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  • Questioning veggies

    So, I watched the movie "Fat Head" the other day. Great movie, makes "Super Size Me" look like a load of crap (bologna, actually). I noticed that one of the speakers brought up a great point, that humans react to a small number of flavor cravings: sweet, savory/fatty, and salty. These mean fruit and sugary roots like yams or carrots, and meat.

    But, I can't imagine any reason to eat leafy veggies other than the vitamins/minerals/antioxidants. But early man didn't know about these. They just ate what their body told them to. My question is... What instinct lead man to eat leaves?
    "All of God's creatures have a natural habitat... my dinner plate." -Me

  • #2
    Throughout most of the last 3 million years our ancestors scrounged for any food they could find. They couldn't afford to be picky eaters. "Eeeeewww, leaves. I want barbecued eland!"
    Ancestral Health Info

    I design websites and blogs for a living. If you would like a blog or website designed by someone who understands Primal, see my web page.

    Primal Blueprint Explorer My blog for people who are not into the Grok thing. Since starting the blog, I have moved close to being Archevore instead of Primal. But Mark's Daily Apple is still the best source of information about living an ancestral lifestyle.

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    • #3
      Originally posted by Hedonist View Post
      Throughout most of the last 3 million years our ancestors scrounged for any food they could find. They couldn't afford to be picky eaters. "Eeeeewww, leaves. I want barbecued eland!"
      The evidence strongly, strongly suggests otherwise! Though I know this is a common "Grok" idea on this site, it's just not true.
      The average modern HG (who has been in almost all cases pushed into marginal environments) spends very little time gathering food and does not eat "anything they could find" by a long shot. What they have is a ton of accumulated wisdom about what plants and etc. are good/nutritious to eat, for whom and when. They spend a lot less time working than we do.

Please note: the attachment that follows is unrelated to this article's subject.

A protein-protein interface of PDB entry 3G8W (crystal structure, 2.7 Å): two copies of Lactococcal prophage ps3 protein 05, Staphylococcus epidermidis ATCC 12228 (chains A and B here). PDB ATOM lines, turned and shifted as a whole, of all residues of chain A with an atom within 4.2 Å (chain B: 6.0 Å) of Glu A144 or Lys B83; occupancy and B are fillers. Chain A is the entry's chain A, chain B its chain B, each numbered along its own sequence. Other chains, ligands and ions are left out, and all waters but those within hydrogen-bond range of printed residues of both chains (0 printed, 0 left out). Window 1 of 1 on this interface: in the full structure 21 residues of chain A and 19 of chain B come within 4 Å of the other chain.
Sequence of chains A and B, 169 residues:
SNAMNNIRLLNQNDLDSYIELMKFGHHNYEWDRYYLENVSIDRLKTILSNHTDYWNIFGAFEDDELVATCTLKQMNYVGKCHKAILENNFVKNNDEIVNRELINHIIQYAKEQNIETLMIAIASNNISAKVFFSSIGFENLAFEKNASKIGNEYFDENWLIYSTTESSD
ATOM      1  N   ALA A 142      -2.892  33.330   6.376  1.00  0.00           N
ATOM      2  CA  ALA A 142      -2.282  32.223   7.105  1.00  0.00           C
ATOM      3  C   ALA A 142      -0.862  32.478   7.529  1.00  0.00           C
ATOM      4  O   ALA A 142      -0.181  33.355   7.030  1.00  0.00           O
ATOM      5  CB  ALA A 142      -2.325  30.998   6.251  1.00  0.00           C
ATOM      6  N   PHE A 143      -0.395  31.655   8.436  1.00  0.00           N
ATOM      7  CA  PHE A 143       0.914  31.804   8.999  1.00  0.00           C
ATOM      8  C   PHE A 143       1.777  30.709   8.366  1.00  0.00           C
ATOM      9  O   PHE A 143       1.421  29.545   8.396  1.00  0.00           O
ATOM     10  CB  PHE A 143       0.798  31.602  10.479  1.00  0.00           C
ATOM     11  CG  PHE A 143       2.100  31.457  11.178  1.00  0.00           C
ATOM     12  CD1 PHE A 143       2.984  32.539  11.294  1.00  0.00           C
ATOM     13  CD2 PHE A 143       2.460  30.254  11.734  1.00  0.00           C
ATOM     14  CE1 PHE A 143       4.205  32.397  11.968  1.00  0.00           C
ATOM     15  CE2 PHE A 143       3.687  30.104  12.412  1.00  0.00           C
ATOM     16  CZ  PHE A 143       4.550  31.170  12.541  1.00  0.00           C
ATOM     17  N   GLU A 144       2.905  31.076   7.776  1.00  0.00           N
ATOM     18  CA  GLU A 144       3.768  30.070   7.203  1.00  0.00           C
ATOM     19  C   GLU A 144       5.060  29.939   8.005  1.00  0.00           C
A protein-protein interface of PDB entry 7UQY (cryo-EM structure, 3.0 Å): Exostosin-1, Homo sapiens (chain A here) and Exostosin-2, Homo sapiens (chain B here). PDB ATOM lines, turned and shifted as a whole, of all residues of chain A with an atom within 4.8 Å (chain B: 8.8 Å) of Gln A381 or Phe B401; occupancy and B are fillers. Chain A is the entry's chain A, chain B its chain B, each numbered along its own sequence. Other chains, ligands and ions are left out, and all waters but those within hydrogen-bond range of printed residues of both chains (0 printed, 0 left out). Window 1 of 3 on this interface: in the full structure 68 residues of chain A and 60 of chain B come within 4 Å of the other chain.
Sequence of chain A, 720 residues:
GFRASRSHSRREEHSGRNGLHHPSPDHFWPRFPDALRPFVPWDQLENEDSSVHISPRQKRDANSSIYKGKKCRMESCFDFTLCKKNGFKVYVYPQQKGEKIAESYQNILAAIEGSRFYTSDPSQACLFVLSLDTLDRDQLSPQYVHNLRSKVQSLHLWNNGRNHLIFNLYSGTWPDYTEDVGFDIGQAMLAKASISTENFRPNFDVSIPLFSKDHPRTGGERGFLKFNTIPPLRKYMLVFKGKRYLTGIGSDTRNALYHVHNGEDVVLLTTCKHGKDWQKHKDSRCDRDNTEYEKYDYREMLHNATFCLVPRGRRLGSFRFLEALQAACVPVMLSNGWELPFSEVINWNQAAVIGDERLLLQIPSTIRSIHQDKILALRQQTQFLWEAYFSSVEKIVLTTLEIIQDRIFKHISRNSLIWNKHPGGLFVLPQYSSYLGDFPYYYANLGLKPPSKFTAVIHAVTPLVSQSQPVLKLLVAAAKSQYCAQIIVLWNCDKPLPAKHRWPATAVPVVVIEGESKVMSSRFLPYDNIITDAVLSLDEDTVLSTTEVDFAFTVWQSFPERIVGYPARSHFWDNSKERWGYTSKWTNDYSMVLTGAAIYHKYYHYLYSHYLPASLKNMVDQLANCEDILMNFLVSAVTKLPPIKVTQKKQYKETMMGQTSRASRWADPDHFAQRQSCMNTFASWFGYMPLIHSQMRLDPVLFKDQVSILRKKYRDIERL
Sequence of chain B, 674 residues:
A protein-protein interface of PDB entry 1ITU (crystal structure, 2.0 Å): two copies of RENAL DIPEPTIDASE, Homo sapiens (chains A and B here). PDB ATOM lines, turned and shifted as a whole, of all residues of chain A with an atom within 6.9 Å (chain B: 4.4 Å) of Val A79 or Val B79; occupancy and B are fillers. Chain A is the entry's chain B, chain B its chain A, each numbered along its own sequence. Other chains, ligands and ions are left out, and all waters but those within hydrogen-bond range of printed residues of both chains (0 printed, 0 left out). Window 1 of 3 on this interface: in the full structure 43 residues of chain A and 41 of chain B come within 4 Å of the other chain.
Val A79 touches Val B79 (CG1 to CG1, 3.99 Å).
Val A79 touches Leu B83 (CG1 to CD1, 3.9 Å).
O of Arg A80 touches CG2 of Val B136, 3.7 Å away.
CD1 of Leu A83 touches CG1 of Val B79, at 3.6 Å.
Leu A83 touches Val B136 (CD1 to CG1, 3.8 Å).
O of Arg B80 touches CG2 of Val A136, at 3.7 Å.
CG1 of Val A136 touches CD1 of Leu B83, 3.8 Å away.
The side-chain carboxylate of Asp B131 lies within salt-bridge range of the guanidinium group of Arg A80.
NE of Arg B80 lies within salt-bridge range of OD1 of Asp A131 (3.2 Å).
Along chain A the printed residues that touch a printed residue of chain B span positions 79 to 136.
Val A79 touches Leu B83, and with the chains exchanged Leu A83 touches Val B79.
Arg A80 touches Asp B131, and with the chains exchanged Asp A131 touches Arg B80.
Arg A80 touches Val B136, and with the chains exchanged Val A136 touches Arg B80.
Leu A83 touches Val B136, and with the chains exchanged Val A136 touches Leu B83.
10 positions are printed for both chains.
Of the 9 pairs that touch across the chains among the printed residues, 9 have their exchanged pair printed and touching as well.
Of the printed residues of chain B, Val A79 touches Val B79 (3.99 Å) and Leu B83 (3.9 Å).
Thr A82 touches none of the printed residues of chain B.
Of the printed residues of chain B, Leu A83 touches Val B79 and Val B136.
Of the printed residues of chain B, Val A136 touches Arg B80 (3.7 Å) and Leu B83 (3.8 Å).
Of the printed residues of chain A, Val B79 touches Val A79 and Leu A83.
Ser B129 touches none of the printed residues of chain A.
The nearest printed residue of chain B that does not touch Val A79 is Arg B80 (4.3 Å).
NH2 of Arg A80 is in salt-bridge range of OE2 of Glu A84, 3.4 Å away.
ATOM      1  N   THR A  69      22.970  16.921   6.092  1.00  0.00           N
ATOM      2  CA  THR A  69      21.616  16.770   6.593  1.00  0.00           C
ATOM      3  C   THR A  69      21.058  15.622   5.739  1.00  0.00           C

If you are new to the PB - please ignore ALL of this stuff, until you've read the book, or at least http://www.marksdailyapple.com/primal-blueprint-101/ and this (personal fave): http://www.archevore.com/get-started/

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      • #4
        If you were hungry and you saw animals eating the leaves, you'd eat the leaves. I've taken to eating maple leaves at random to get people to ask what's up. It's fun. Try it.
        Crohn's, doing SCD

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        • #5
          Originally posted by tfarny View Post
          The evidence strongly, strongly suggests otherwise! Though I know this is a common "Grok" idea on this site, it's just not true.
          The average modern HG (who has been in almost all cases pushed into marginal environments) spends very little time gathering food and does not eat "anything they could find" by a long shot. What they have is a ton of accumulated wisdom about what plants and etc. are good/nutritious to eat, for whom and when. They spend a lot less time working than we do.
          Not sure how relevant modern HGs are. They are not our ancestors. I'm re-reading The Old Way about the Bushmen before contact with "civilization." About as close to our Grok ancestors as you can get. And they scrounged for anything they could find (while dreaming of barbecued eland.) But I certainly agree about the accumulated wisdom of HGs.
          Last edited by Hedonist; 07-06-2011, 10:17 PM.
          Ancestral Health Info

          I design websites and blogs for a living. If you would like a blog or website designed by someone who understands Primal, see my web page.

          Primal Blueprint Explorer My blog for people who are not into the Grok thing. Since starting the blog, I have moved close to being Archevore instead of Primal. But Mark's Daily Apple is still the best source of information about living an ancestral lifestyle.

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          • #6
            Originally posted by joelwlcx View Post